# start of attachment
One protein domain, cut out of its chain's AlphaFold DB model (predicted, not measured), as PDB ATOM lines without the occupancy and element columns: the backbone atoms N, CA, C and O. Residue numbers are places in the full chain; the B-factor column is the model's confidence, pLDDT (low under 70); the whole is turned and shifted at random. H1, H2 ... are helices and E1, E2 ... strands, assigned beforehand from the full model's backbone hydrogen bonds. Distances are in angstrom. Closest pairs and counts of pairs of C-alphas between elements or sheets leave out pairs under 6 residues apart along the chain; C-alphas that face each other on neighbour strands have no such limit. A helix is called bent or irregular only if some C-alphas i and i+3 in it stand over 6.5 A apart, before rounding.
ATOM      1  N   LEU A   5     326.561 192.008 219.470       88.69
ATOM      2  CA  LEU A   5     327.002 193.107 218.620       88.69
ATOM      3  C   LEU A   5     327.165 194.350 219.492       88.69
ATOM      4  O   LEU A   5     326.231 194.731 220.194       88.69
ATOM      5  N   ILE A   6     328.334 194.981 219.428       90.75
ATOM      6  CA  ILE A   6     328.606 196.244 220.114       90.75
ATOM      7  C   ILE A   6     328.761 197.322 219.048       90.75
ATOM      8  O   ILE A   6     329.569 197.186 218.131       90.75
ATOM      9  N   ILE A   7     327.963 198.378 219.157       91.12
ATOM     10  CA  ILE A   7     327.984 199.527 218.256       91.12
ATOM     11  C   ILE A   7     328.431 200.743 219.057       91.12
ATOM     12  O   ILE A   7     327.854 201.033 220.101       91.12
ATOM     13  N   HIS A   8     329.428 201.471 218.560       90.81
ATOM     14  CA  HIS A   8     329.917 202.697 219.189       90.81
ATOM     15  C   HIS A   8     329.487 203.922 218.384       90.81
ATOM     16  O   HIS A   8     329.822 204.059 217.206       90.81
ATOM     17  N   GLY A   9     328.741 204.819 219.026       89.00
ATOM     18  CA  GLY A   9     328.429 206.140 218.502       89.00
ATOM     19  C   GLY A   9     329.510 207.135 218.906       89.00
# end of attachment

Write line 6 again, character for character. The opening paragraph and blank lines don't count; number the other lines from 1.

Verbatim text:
ATOM      6  CA  ILE A   6     328.606 196.244 220.114       90.75